Tier One - Green Associate

Many CEOs, marketing representatives, students, and other non-technical professionals are going to love this. The "LEED Green Associate" credential will test you only on the broad strokes of LEED... How does the LEED process work? Who needs to be involved at each stage? How do I know which rating system to use? Etc... This credential applies to all LEED systems. Once you earn this level of accreditation you can move on to the next stage:

Tier Two - LEED Accredited Professional

What was previously the only LEED AP designation is now the second tier. The basic idea is that this is where you would earn a specialized accreditation for each system. As Holst put it, "Homes are different... Neighborhood Development is really, really different", and there will be different tests for each rating system:

  • Buildings Design and Construction (LEED-NC)
  • Commercial Interiors Design and Construction (LEED-CI)
  • Operations and Maintenance (LEED-EB)
  • Homes (a new LEED-Homes track)
  • Neighborhood Design (a new LEED-ND track)

Omitted in the presentation but listed on the website is a requirement that to become a LEED AP you must now also have some form of "professional experience on at least one LEED project." This will frustrate some people for sure, but I feel it's a good step forward.

Tier Three - LEED-AP Fellow

"We're going to take our time with this through the year." This was about the only information provided about the highest credential of Fellow. Holst was very clear that they want to take their time to develop an appropriately rigorous standard for fellowship, and that was about all we heard about this.

Code of Ethics

From a brief description, there is going to be a LEED AP Code of Ethics that all current AND future LEED APs will have to abide by. Most interesting about this announcement was that Holst hinted at some sort of peer enforcement system. Apparently there will be some avenue for people to tattle on their peers who aren't promoting sustainable design as they should. In the past the USGBC has essentially steered clear of policing its ranks, so it will be interesting to see how this develops in practice.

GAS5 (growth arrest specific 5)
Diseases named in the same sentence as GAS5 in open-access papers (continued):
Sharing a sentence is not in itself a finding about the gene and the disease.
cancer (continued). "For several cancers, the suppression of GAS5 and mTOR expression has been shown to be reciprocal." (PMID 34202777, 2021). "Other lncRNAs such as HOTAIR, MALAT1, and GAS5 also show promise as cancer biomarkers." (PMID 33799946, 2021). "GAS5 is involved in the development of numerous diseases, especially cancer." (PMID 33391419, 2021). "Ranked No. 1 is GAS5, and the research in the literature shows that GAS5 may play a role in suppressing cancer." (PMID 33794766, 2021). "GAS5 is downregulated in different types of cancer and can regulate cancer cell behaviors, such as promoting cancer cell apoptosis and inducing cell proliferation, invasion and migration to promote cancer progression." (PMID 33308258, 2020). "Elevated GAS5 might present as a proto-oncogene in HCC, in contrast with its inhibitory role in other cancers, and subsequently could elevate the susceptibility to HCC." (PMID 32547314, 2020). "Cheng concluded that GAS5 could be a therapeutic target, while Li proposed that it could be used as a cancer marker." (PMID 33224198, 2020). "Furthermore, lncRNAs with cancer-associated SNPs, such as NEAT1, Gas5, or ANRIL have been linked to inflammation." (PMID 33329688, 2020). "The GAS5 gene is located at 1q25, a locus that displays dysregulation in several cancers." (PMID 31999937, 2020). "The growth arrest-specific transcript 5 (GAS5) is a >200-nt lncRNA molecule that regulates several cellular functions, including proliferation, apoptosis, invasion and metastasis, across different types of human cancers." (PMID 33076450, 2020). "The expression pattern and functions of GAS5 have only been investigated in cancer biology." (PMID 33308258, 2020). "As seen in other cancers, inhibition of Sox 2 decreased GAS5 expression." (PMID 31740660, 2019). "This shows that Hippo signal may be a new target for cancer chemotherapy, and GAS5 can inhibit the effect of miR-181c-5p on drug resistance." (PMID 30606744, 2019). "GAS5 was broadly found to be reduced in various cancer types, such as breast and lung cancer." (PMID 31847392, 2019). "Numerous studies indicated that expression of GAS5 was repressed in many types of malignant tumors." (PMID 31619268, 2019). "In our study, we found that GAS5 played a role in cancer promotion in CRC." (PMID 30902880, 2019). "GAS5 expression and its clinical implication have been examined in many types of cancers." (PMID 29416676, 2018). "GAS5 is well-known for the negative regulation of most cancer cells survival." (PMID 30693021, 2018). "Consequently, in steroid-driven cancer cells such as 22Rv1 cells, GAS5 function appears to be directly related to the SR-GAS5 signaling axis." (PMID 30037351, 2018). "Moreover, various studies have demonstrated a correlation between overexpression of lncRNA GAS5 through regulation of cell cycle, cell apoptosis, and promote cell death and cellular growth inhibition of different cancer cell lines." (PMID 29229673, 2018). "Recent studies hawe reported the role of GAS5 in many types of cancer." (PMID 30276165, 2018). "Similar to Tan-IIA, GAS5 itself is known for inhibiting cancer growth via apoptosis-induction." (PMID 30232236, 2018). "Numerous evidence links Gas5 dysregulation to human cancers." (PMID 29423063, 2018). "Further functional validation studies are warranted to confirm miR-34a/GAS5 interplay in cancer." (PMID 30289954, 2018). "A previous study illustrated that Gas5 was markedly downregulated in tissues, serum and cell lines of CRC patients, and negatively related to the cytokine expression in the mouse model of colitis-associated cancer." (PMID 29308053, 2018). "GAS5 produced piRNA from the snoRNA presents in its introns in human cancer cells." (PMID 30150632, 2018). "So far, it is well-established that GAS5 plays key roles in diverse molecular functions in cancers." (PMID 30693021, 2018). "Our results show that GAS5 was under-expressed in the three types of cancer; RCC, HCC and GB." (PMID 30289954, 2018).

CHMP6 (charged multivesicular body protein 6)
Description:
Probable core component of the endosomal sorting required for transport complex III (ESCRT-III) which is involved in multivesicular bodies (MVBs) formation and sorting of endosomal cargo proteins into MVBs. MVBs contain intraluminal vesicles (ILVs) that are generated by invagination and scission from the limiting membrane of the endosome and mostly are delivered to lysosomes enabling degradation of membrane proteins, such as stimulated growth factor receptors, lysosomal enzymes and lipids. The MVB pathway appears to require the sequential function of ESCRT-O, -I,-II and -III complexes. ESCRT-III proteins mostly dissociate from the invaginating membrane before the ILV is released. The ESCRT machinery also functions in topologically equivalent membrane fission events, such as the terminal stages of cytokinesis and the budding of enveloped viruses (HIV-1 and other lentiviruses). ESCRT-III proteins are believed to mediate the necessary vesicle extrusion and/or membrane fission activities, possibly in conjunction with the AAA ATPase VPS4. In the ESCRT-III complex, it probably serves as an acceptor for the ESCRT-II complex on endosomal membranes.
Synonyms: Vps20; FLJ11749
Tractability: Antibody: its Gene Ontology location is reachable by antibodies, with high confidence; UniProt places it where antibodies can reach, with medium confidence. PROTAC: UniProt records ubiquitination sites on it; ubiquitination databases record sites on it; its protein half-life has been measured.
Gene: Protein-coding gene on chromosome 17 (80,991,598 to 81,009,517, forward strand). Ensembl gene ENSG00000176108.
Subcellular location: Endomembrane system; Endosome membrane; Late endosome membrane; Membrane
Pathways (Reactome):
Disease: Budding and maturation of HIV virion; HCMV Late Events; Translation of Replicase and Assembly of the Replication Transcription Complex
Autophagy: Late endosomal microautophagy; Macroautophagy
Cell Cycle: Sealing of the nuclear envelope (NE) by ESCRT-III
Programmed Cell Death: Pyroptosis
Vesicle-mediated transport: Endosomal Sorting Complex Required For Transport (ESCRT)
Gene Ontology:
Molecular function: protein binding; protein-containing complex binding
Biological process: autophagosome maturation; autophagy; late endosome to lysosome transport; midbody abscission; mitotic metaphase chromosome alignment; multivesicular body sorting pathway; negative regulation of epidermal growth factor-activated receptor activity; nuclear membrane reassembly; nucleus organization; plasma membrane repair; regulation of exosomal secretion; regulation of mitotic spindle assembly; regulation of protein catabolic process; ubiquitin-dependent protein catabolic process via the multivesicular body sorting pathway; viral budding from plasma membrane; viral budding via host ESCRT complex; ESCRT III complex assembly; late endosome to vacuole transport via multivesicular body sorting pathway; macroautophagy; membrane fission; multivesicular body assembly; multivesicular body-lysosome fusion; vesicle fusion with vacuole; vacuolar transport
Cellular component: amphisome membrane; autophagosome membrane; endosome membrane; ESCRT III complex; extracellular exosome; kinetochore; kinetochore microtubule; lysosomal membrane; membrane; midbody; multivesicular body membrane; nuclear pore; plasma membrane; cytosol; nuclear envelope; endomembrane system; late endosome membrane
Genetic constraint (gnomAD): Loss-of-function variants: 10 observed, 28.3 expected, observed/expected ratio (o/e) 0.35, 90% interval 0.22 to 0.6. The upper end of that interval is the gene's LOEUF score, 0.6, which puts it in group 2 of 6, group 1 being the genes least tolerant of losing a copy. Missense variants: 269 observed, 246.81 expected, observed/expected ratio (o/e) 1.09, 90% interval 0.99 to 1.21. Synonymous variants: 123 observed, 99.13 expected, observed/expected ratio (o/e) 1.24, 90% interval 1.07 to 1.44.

What You Really Want to Know - Timing of Exam Updates

Aside from the times listed below, I have it on good (but not rock solid) authority that the last day to register for the current LEED-NCv2.2 and LEED-CIv2.0 exams is going to be March 31st, with GBCI to cutoff administering exams sometime around June. This should give you plenty of time to study, take, and pass the current exams should you so choose, but you don't have much time to wait!

LEED 2009 AP Exams Replacement Schedule

Straight from the GBCI Website

Credentialing Maintenance

"What do legacy LEED APs have to do? Nothing..." was what Holst said, but this ain't exactly true. With the new exams will come a new credentialing maintenance program. That's right, it's just another word for continuing education requirements... BLEH! Details are a little fuzzy, but the program works in two year blocks that will be consistent with the two year LEED revision cycle.

What you'll need to do every two years:

  • Tier 1 Green Associate - 15 hours/two years - 3 LEED specific hours required
  • Tier 2 LEED AP - 30 hours - 6 LEED specific

In addition to the fact that you have to do the continuing ed, you must also now pay a bi-annual maintenance fee of $50. Current LEED AP's will get the first FREE for first 2 years but will have to pay thereafter.

There's more to this than listed here, but I just wanted to hit on the high notes. Visit the GBCI page about the new system for more details. What do you think about the changes? Please let us know by leaving a comment.

Dates for LEED 2009 Releases Announced at Greenbuild